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Dansk

Novel corona tests

There are several types of tests for novel coronaviruses. The test response provides only a snapshot, which is why it is important that you continue to comply with the infection prevention recommendations, regardless of what your test results say.

Types of tests:

PCR tests

A PCR test – also called a molecular test – is a highly sensitive test that detects genetic material (RNA) of the virus using a lab technique called polymerase chain reaction (PCR). A sample is collected from your throat or nose by inserting a swab. This test is used in the national testing strategy and is considered safe. It is used to determine if you are infected with novel coronavirus here and now. 
The test is only a snapshot of your infection status at the time of testing, which is why it is essential that you continue to comply with the infection prevention recommendations even if your test result is negative. 

PCR testing should always be used if you:

  • Have symptoms of COVID-19
  • Are a close contact of someone who has tested positive for novel coronavirus
 

Rapid antigen tests

An Antigen test – a rapid diagnostic test can detects the presence of viral proteins (antigens) in a sample from the respiratory tract of a person. Antigen tests can produce results in minutes, but they are far less accurate than PCR tests. In fact, an antigen test will give the correct result only 50 per cent of the time. 

A rapid test (also known as an antigen test) is a chemical test that detects viral proteins in a sample taken by a nasal swab. The rapid test is less sensitive than the PCR test and does not give an equally secure answer. However, you get your result back within 15 minutes and can help break the chains of infection faster. You should not take a rapid test if you have symptoms or are a close contact of someone who has tested positive for novel coronavirus.

The Danish Health Authority recommends that the test be used purposefully and systematically, and for selected groups. This could be, for example, as targeted screening of groups in society among which there is currently widespread infection, e.g. among 15-25-year-olds.

A rapid test, like the PCR test, is only a snapshot of your infection status at the time of testing.  Therefore, it is essential that you continue to comply with the infection prevention recommendations, even if your test result is negative.

 The Danish Health Authority recommends the use of fast tests in the following situations: for the following groups: 

  • Selected areas or age groups among which there is currently widespread infection – for example among the 15-25-year-olds. 
  • When you learn you are a 'secondary contact via the smitte|stop app.
  • When screening ‘secondary contacts', for example if there has been an outbreak of coronavirus in a workplace with large open-plan office space.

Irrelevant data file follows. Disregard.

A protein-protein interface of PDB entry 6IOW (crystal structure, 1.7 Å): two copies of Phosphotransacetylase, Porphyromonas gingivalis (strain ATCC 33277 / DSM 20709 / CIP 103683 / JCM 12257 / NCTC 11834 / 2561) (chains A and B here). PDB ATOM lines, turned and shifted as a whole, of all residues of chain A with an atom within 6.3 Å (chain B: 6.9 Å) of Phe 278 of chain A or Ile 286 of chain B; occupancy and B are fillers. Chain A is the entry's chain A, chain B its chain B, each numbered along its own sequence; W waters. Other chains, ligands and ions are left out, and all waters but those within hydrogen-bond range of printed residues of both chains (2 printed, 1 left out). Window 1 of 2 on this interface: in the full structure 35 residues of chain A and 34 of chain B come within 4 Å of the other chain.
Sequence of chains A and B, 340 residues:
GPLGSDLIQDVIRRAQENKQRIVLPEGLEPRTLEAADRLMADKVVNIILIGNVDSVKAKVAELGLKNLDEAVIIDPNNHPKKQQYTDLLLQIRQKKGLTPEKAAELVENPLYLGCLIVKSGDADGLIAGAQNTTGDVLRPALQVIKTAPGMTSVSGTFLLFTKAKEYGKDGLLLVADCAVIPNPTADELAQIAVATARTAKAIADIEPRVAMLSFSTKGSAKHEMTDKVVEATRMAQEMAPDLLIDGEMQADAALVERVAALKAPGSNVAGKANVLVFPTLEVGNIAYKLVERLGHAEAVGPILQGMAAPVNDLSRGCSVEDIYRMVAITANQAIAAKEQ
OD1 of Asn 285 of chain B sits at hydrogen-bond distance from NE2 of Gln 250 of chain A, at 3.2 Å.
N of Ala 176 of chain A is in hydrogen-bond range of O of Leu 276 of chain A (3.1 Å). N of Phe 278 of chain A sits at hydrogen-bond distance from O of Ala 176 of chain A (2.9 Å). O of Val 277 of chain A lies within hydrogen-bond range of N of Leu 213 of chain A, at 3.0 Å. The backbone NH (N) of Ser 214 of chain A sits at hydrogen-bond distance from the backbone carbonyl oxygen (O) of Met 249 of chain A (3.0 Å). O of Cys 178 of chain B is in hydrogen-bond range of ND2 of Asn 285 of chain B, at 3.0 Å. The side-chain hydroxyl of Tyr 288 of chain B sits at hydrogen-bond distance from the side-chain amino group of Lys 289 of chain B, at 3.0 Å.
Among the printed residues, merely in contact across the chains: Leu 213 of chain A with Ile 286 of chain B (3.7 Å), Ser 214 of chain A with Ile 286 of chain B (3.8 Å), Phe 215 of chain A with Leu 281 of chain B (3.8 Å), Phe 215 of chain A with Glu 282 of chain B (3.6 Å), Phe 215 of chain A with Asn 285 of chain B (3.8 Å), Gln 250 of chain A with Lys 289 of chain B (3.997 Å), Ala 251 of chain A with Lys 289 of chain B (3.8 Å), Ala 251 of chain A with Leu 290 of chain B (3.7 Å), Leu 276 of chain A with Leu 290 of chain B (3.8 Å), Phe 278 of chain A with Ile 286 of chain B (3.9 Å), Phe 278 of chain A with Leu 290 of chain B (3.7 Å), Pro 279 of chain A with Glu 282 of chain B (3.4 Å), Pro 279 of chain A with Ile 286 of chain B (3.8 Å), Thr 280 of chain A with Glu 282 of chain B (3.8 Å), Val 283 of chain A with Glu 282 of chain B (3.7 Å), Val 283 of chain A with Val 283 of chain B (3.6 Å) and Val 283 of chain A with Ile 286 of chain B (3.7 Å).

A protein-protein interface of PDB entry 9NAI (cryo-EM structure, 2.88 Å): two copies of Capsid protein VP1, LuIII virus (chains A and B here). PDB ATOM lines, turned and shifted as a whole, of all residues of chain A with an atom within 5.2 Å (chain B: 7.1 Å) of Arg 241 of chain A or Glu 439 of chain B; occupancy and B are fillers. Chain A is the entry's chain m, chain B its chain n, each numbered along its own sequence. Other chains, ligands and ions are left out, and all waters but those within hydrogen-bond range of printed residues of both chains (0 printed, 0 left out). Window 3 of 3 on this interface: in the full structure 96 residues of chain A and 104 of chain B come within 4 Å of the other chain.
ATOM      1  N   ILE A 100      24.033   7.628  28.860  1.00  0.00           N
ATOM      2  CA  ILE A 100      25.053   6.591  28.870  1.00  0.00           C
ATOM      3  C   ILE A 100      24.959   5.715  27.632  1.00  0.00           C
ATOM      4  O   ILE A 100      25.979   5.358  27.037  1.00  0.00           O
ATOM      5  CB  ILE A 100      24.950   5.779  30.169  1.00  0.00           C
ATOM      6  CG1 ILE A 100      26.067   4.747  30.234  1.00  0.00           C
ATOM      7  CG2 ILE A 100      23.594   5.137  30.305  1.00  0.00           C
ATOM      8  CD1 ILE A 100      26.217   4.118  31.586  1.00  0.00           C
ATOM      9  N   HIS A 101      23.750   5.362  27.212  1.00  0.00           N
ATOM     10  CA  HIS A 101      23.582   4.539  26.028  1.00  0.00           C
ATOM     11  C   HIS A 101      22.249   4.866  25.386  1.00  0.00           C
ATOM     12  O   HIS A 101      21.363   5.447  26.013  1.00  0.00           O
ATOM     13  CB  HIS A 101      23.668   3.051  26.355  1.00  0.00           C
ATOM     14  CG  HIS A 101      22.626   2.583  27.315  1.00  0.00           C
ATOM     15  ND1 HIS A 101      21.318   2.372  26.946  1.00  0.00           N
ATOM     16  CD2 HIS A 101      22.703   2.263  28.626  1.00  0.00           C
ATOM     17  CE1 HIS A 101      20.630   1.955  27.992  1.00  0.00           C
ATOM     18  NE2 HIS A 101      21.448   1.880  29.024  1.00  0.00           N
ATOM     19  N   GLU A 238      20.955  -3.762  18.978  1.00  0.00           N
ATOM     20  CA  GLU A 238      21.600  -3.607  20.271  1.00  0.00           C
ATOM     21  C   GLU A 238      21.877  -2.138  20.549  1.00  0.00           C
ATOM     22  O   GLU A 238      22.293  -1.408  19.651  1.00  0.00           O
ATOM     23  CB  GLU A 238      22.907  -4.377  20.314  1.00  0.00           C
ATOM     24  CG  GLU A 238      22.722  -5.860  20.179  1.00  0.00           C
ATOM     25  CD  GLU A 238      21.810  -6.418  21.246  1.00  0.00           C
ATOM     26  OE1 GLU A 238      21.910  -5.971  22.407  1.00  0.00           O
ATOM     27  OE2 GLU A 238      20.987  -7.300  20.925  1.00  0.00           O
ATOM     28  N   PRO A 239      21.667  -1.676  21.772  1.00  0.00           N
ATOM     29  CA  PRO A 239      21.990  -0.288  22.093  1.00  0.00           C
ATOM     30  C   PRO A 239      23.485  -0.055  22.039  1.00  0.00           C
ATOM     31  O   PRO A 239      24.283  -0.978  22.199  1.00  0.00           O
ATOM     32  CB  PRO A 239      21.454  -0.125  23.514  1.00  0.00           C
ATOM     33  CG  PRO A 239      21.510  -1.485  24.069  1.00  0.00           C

• Screening of, for example, school classes if there is one known case of infection.
  • Screening of visitors, spectators, etc., at major cultural and sporting events.
  • Frequent screening (twice a week) of 15-25 year-olds in educational institutions (e.g. secondary education and universities), in student accommodation, etc. in areas with widespread infection.
  • Frequent screening of persons (twice a week) whose work requires physical attendance and where we know outbreaks are likely to occur, for example in slaughterhouses, at construction sites and among prison staff. The list of professions will be revised on an ongoing basis (in collaboration with the Danish Patient Safety Authority and Statens Serum Institut).
  • Frequent screening (twice a week) of staff at nursing homes and other institutions where people at higher risk of severe illness from COVID-19 reside and in areas with widespread infection
 

Antibody tests

We know that most types of viruses that cause upper respiratory tract infections – for example influenza and other types of coronavirus – gives you immunity for a while. When you are immune to a virus, you cannot get infected again. Current knowledge suggests that most people build up some immunity against COVID-19 after they have recovered. Tests have been developed to detect antibodies against novel coronavirus in your blood. Antibodies are proteins that help fight off infections and can protect against getting that disease again (immunity). Unfortunately, we do not yet know to what extent the antibodies protect against new infection or for how long you are immune after you have recovered. Therefore, an antibody test cannot determine with any degree of certainty whether you can become infected again.

The Danish healthcare system only tests for antibodies in connection with research and government monitoring. You can buy an antibody test, but the quality of these tests varies. We therefore recommend that you continue to comply with the general advice on how to prevent the spread of infection, even if an antibody test has shown that you have formed antibodies against novel coronavirus.

 
Updated 22 DEC 2020